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Two Paths to Defining a Luxury Real Estate Audience

Vancouver House by Westbank

Over the last couple years, we’ve started working with two Vancouver-based luxury residential real estate developers, Westbank and Anthem Properties and market a dozen of their new high-end developments in several ultra-competitive markets. This includes such notable projects as the iconic Vancouver House, the stunning KING Toronto, Horseshoe Bay Residences, and soon the multi-high-rise community in Vancouver’s Oakridge neighbourhood. As we strategize and execute their social and search advertising campaigns, Wallop’s new real estate clients are receiving thousands of quality leads and link clicks that are leading to increased inquiries and more condominium sales. Perhaps most importantly, they are doing so at significantly reduced cost owing to a pair of innovations borrowed from our luxury tourism toolkit.

Path One: Clear Definition and Segmentation of Facebook Audience

Wallop inherited several Facebook accounts for the aforementioned condo development projects and immediately saw that there were opportunities to make improvements to the market segmentation in the targeting of their ads. Targets were aggregated into only a handful of ‘ad targeting’ groups and therefore running with little efficiency to inadequately defined audiences.

As a result, the audience sizes were far too big; many had more than half a million targets in a single ad set! The Wallop team strategized that the most effective segmentation strategy would be to decide the audience by different interests utilizing website ‘lookalike audiences’, a proven and powerful targeting method we use in the high-end travel market. Through this ‘interest targeting’, we sought to approach people with real estate-related, luxury-related and investment-related interests.

In our recent work — a Lunar New Year sales event promotion for Westbank Oakridge — we were able to generate approximately 2,000 Facebook lead submissions at the average Cost Per Lead (CPL) of only $8.29. This validated our assumption that the most effective ad sets are the website ‘lookalike audiences’. These targets were then supplemented by ‘general real estate interests’, and finally ‘luxury goods and luxury brands-related interests’. These three ad sets alone generated about 75% of the total leads.

To ensure that we were capturing as many high-quality and relevant leads as possible, we also tried an audience-targeting strategy that focussed on ‘job titles’, ‘geo-targeting’ and more demographics-related criteria such as ‘marital status’, the ‘number of children’ and the ‘work industry’. As can sometimes be the case in such test campaigns, they didn’t generate as many leads as our interest-related ad groups. In doing so, though, we validated the ‘interested-related’ hypothesis.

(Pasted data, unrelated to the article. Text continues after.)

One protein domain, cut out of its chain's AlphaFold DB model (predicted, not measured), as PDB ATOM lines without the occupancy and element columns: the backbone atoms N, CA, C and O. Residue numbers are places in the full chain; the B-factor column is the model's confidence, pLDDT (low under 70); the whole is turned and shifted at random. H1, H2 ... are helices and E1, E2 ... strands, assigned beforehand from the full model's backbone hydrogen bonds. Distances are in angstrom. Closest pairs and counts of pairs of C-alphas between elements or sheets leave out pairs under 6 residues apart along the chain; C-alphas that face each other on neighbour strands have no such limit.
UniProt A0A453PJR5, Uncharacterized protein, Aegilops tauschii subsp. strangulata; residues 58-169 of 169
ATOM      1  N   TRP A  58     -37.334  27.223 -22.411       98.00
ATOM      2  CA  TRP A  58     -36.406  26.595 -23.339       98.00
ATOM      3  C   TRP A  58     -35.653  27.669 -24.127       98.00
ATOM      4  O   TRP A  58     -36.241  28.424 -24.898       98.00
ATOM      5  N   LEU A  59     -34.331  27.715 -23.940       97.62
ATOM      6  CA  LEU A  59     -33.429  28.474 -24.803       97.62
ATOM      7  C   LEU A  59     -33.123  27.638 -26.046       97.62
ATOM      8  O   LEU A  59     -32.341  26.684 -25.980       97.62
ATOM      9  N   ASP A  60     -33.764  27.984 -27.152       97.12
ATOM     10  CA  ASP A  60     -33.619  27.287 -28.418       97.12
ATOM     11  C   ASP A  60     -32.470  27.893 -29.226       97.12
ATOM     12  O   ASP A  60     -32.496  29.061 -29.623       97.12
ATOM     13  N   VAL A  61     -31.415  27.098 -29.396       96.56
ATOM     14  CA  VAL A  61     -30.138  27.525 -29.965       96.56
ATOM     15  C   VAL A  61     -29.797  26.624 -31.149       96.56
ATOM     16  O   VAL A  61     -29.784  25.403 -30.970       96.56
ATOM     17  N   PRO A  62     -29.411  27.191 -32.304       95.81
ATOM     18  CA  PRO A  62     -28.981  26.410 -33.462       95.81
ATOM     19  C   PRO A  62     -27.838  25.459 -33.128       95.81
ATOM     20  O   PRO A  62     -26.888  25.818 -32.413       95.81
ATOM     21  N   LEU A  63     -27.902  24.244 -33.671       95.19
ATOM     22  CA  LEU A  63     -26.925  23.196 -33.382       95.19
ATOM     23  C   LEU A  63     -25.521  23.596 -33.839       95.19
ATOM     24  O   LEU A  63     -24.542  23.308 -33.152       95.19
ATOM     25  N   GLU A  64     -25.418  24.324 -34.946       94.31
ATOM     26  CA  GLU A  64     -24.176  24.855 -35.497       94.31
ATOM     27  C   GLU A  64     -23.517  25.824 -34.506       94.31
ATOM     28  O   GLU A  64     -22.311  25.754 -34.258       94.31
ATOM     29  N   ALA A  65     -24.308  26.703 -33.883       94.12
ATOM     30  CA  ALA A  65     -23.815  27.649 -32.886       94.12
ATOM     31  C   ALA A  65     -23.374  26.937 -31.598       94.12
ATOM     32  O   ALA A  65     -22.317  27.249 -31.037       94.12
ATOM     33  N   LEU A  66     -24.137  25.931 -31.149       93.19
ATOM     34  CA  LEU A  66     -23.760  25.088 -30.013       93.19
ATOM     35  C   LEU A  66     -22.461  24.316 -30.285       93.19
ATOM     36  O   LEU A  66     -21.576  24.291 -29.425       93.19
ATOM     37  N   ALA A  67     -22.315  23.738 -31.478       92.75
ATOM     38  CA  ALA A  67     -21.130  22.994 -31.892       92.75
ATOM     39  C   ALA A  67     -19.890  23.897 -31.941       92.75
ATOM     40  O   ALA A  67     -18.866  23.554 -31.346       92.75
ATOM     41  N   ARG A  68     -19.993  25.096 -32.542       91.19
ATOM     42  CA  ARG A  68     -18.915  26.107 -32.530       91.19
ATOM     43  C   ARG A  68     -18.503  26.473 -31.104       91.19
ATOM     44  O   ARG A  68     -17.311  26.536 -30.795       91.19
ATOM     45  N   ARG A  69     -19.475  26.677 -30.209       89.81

Path Two: Custom-Intent Audiences on Google Ads

A second path to identifying a luxury real estate audience is a new system on Google Ads that offers enhanced segmentation. Since we’ve had success with it for our luxury travel clients, we decided to apply the same logic to our condo sales lead generation campaigns.

Our team’s view is that Google Display Network’s two historical flaws have been its limited customization capability, and the needless breadth of its default market segments. To compensate for these limitations, a marketer would have to target obliquely, by slicing and dicing target audiences according to demographic criteria, in order to access a pool of smaller niche verticals.

In Google, the ‘housing’ vertical on its display network is way too vast, creating inaccuracies for residential developers by also including people who are trying to rent, sell and those looking for renovation advice. There’s way ‘too much fat on the steak’ since the goal is to sell, not rent, these new properties.

To define our audience, we leveraged the new Custom Intent Audience System in the Google Display Network. The system allows us create customized audience topics by adding specific in-market keywords and phrases —  even URLs — for related websites and companies.

Using this setup, the Google display ads are only shown to the people who are actively looking for the product or service that our developers are offering. It’s akin to a retargeting campaign for your competitors’ traffic. As with our Facebook campaigns, we recorded some startling reductions in cost per lead (CPL): approximately 48% lower than the campaign’s average. The same campaigns delivered the highest number of leads: approximately 58% of the total lead volume!

In short, by applying just two Facebook and Google Ads strategies we’ve learned from luxury travel to real estate, we were able to better leverage audience segmentation for social and search campaigns. Both still require knowledge of your targeting and planning in advance. Give these strategies a try in your real estate lead generation campaigns, and you might see similar results.